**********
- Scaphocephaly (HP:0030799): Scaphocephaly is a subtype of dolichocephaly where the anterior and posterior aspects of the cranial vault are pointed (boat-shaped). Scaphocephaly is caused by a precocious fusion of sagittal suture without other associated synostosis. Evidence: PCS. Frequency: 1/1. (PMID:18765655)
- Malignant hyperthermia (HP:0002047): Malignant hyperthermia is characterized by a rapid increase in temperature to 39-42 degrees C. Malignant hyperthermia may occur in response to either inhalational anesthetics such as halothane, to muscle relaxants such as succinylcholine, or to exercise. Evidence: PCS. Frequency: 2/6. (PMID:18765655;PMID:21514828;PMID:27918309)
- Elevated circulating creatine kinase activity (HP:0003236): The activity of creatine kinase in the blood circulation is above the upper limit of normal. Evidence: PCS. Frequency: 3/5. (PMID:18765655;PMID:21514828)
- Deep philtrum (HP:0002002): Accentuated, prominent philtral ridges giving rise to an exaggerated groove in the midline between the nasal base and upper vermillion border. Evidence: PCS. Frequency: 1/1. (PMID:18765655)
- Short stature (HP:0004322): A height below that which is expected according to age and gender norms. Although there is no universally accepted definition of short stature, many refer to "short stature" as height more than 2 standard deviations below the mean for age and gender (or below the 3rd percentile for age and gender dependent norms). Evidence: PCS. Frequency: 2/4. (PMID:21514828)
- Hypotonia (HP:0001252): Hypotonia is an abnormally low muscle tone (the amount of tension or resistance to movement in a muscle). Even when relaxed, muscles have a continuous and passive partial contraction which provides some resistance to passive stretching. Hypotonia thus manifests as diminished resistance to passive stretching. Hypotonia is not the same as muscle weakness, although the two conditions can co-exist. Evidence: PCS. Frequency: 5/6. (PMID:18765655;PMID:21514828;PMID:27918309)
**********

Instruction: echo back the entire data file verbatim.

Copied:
- Scaphocephaly (HP:0030799): Scaphocephaly is a subtype of dolichocephaly where the anterior and posterior aspects of the cranial vault are pointed (boat-shaped). Scaphocephaly is caused by a precocious fusion of sagittal suture without other associated synostosis. Evidence: PCS. Frequency: 1/1. (PMID:18765655)
- Malignant hyperthermia (HP:0002047): Malignant hyperthermia is characterized by a rapid increase in temperature to 39-42 degrees C. Malignant hyperthermia may occur in response to either inhalational anesthetics such as halothane, to muscle relaxants such as succinylcholine, or to exercise. Evidence: PCS. Frequency: 2/6. (PMID:18765655;PMID:21514828;PMID:27918309)
- Elevated circulating creatine kinase activity (HP:0003236): The activity of creatine kinase in the blood circulation is above the upper limit of normal. Evidence: PCS. Frequency: 3/5. (PMID:18765655;PMID:21514828)
- Deep philtrum (HP:0002002): Accentuated, prominent philtral ridges giving rise to an exaggerated groove in the midline between the nasal base and upper vermillion border. Evidence: PCS. Frequency: 1/1. (PMID:18765655)
- Short stature (HP:0004322): A height below that which is expected according to age and gender norms. Although there is no universally accepted definition of short stature, many refer to "short stature" as height more than 2 standard deviations below the mean for age and gender (or below the 3rd percentile for age and gender dependent norms). Evidence: PCS. Frequency: 2/4. (PMID:21514828)
- Hypotonia (HP:0001252): Hypotonia is an abnormally low muscle tone (the amount of tension or resistance to movement in a muscle). Even when relaxed, muscles have a continuous and passive partial contraction which provides some resistance to passive stretching. Hypotonia thus manifests as diminished resistance to passive stretching. Hypotonia is not the same as muscle weakness, although the two conditions can co-exist. Evidence: PCS. Frequency: 5/6. (PMID:18765655;PMID:21514828;PMID:27918309)